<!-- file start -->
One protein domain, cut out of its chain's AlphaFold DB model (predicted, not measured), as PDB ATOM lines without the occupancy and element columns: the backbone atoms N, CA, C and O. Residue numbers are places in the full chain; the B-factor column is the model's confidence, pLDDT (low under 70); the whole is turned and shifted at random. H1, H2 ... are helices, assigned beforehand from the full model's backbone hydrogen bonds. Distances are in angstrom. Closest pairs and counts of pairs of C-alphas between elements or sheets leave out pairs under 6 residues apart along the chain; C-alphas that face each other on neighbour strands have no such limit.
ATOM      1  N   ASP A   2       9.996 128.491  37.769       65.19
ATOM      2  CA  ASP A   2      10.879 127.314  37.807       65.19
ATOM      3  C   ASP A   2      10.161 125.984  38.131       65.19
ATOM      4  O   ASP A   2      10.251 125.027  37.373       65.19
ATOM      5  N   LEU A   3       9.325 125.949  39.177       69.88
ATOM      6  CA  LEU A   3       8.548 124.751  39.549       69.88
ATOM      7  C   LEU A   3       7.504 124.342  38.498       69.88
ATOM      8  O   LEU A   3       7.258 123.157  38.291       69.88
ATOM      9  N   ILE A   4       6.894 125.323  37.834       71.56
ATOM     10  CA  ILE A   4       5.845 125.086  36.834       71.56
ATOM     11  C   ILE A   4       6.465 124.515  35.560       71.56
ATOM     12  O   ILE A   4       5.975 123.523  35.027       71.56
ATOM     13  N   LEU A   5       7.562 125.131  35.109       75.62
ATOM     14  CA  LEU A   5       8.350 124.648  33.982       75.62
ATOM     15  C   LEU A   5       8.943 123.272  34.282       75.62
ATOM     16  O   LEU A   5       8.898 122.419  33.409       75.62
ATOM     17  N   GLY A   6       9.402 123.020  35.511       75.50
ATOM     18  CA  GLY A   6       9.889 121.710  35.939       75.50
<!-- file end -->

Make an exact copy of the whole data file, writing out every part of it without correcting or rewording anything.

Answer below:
One protein domain, cut out of its chain's AlphaFold DB model (predicted, not measured), as PDB ATOM lines without the occupancy and element columns: the backbone atoms N, CA, C and O. Residue numbers are places in the full chain; the B-factor column is the model's confidence, pLDDT (low under 70); the whole is turned and shifted at random. H1, H2 ... are helices, assigned beforehand from the full model's backbone hydrogen bonds. Distances are in angstrom. Closest pairs and counts of pairs of C-alphas between elements or sheets leave out pairs under 6 residues apart along the chain; C-alphas that face each other on neighbour strands have no such limit.
ATOM      1  N   ASP A   2       9.996 128.491  37.769       65.19
ATOM      2  CA  ASP A   2      10.879 127.314  37.807       65.19
ATOM      3  C   ASP A   2      10.161 125.984  38.131       65.19
ATOM      4  O   ASP A   2      10.251 125.027  37.373       65.19
ATOM      5  N   LEU A   3       9.325 125.949  39.177       69.88
ATOM      6  CA  LEU A   3       8.548 124.751  39.549       69.88
ATOM      7  C   LEU A   3       7.504 124.342  38.498       69.88
ATOM      8  O   LEU A   3       7.258 123.157  38.291       69.88
ATOM      9  N   ILE A   4       6.894 125.323  37.834       71.56
ATOM     10  CA  ILE A   4       5.845 125.086  36.834       71.56
ATOM     11  C   ILE A   4       6.465 124.515  35.560       71.56
ATOM     12  O   ILE A   4       5.975 123.523  35.027       71.56
ATOM     13  N   LEU A   5       7.562 125.131  35.109       75.62
ATOM     14  CA  LEU A   5       8.350 124.648  33.982       75.62
ATOM     15  C   LEU A   5       8.943 123.272  34.282       75.62
ATOM     16  O   LEU A   5       8.898 122.419  33.409       75.62
ATOM     17  N   GLY A   6       9.402 123.020  35.511       75.50
ATOM     18  CA  GLY A   6       9.889 121.710  35.939       75.50